Cars, Clothes & BattlesuitsPosted: December 13, 2016
Cars belong near the top of a long list of reasons why America is the way it is, but one American quality I’ve never heard attributed to cars is our increasing casualness of dress, which seems to have mirrored our impulse to drive during the past century. There’s no obvious connection between the two phenomena, yet whenever I leave New York for a more American part of America I remember that the city where we drive the least is also our least casual and I wonder if cars are somehow the cause.
Sweatpants, flip flops, sneakers, t-shirts, and baseball hats have pervaded nearly every realm of life except for weddings and funerals, slowly conquering former bastions of formality like the workplace. Technology has been a factor: Watches are mere jewelry now thanks to the digital clocks that accompany us in our phones, but more broadly than that specific side effect, all technology, in a sense, clothes us, augmenting our natural faculties and our bodies. Clothing itself is a technology—Marshall McLuhan called it an extension of our skin that stores and channels energy, an increasingly tactile shell that (especially in America) overthrew the more visually-oriented attire of aristocracy.
For McLuhan, clothing and housing are two different layers of our technological exoskeletons. The city is yet another layer. If the human body moves through the world encased within a protective stack including these components, surely the car has a place in that stack as well, somewhere between the clothing and city layers. Furthermore, we should observe significant cultural differences where any of the layers is minimized or absent altogether, with adjacent layers intensifying to compensate. This is my theory of clothing’s amplified role in New York, where the car layer is anemic compared to elsewhere. When I visited my hometown of Indianapolis over Thanksgiving I didn’t bring a coat with me, knowing that I’d spend all my time in my house or in a car, save for short walks across parking lots. “My car is my coat” was a dumb joke I made. I found myself wondering why anyone who has a car would bring their coat on most errands, or even own an expensive one for daily life.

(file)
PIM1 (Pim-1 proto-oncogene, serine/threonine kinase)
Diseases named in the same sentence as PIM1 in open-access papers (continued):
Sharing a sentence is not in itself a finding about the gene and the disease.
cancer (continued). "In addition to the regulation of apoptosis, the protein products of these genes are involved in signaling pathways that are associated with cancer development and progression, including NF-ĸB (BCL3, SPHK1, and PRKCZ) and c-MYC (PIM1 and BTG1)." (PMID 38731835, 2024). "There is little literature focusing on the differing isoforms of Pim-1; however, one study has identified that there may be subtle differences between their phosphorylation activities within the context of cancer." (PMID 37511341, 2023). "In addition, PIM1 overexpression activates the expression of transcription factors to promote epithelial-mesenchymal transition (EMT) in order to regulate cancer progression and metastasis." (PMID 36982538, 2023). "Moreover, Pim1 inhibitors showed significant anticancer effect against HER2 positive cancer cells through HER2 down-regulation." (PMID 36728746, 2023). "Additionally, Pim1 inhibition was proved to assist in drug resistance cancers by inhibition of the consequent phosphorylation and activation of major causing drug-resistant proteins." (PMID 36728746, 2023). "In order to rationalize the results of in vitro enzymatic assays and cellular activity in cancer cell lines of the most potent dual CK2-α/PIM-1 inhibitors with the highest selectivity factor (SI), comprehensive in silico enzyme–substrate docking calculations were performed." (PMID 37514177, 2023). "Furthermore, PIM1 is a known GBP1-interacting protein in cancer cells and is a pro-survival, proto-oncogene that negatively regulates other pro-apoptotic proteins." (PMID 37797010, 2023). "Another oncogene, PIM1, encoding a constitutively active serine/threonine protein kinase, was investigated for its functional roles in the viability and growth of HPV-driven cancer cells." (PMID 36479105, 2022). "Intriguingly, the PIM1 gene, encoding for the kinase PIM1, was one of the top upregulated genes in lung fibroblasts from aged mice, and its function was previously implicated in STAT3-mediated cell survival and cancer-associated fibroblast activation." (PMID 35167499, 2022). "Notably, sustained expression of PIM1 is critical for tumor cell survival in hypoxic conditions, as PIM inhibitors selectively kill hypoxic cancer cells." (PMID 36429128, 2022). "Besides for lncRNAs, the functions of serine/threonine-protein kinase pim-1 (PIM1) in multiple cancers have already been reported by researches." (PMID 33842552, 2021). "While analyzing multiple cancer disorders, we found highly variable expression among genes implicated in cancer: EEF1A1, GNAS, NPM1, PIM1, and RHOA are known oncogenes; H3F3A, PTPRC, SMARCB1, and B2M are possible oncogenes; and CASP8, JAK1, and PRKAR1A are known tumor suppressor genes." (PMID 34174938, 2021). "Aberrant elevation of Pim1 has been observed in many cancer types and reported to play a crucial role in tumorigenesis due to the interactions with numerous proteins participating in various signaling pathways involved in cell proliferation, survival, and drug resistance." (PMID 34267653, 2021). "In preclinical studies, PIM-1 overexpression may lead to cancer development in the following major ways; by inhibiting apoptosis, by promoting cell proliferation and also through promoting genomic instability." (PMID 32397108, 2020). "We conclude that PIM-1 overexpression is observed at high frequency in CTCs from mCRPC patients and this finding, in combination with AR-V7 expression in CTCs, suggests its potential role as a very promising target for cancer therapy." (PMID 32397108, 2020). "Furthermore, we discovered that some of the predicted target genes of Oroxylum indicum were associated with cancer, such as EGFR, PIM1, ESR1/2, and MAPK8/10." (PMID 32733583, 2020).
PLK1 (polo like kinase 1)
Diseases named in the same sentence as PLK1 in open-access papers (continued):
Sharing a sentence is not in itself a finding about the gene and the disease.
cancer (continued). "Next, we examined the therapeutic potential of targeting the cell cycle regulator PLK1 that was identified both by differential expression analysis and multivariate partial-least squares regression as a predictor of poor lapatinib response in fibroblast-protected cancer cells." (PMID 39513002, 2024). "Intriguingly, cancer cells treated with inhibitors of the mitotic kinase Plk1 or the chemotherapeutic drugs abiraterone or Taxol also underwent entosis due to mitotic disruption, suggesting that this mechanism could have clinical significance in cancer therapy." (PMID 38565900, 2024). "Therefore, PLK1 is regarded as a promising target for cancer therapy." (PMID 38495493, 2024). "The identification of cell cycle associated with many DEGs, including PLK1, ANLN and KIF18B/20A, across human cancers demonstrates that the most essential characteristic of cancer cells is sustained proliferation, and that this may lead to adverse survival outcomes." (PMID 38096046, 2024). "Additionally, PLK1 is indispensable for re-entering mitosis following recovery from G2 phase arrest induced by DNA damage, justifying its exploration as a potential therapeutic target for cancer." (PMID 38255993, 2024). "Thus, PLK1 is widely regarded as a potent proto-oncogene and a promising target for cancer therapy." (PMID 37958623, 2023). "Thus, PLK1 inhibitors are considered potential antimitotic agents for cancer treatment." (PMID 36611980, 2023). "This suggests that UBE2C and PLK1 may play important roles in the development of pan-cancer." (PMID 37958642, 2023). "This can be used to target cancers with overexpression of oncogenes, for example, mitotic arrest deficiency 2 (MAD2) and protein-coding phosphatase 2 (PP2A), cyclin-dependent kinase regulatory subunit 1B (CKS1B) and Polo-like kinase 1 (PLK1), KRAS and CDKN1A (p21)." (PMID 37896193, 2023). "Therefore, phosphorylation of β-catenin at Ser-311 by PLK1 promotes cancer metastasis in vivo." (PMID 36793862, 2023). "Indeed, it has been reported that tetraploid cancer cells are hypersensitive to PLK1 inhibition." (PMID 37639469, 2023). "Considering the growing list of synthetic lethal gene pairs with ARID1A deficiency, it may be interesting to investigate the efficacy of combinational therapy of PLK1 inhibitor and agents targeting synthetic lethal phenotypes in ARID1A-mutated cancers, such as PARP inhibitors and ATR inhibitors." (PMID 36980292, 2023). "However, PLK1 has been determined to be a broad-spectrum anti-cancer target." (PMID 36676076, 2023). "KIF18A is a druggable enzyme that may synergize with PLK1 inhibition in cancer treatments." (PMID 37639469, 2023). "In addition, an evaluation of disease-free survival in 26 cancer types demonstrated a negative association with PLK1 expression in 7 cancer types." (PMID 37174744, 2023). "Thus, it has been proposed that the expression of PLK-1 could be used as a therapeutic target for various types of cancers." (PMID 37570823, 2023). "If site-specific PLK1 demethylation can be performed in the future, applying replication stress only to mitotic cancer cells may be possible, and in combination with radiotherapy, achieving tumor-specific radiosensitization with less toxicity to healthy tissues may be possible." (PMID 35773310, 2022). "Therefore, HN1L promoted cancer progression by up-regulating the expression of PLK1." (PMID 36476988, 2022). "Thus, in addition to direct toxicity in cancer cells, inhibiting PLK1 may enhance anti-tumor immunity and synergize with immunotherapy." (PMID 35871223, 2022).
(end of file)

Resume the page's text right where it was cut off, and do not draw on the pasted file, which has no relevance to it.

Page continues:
Archigram’s “Walking City” (source)
The more layers that encase us, the less is demanded of our bodies themselves. To follow this dynamic to its logical conclusion is to end up with inert humans hibernating in the fluid-filled pods of The Matrix, naked and fully immersed in an advanced technological stack, wrapped in the multiple layers of protection it offers. Wearing sweatpants and spending whole days surfing the internet is not entirely different from that extreme scenario, while traditional urban fabric seems anachronistic by comparison: Walking outdoors on the streets of dense cities, we’re vulnerable and suboptimized, clad in boots and coats rather than temperature-controlled pods of the automotive or Matrix variety.
If cities are an outer protective layer in this ecosystem, on the other hand, maybe we’re not so vulnerable after all—see Matt Jones’ 2009 blog post “The City is a Battlesuit for Surviving the Future,” arguing that the outer urban shell is the most important layer of all. The post’s title refers to Jack Hawksmoor, the protagonist of Warren Ellis’s comic book The Authority, who wraps himelf in the city of Tokyo to fight a sentient, time-traveling version of 73rd-century Cleveland. Jones observes that we increasingly wrap ourselves in the city as a defense against all the forces of nature that have assailed humanity throughout history, and in the networked present and future, this can become more true than ever. Jones writes, “The city of the future increases its role as an actor in our lives.” A stronger outer shell, the city, might then enable a more humane life within, while a compromised city layer shifts its functions onto the house and car layers, dividing its inhabitants into more atomized enclaves.
The networked city Jones describes is a different animal than its forebears, and is somehow more tactile than even McLuhan anticipated. We now inhabit the meatspace city, whose previous functions of information exchange have increasingly migrated to digital channels (which are, of course, embedded in its physical fabric). The features of traditional urbanism most likely to intensify under this new regime, to the extent that it continues spreading, are the most difficult to encode: eating, drinking, shopping for specialized merchandise, and the more precious types of human interaction. The meatspace city is a construction of affluence and is far from ubiquitous—it might never be—but even it presents a more comfortable and convivial interior than the car in the suburban wilderness. We’ve lost some of the optimism about networked urbanism that we enjoyed in 2009 when Jones wrote his battlesuit piece, but many of the reasons for that loss are pervasive and only most visible in cities, which are still better armor than most of the substitutes we’ve tried.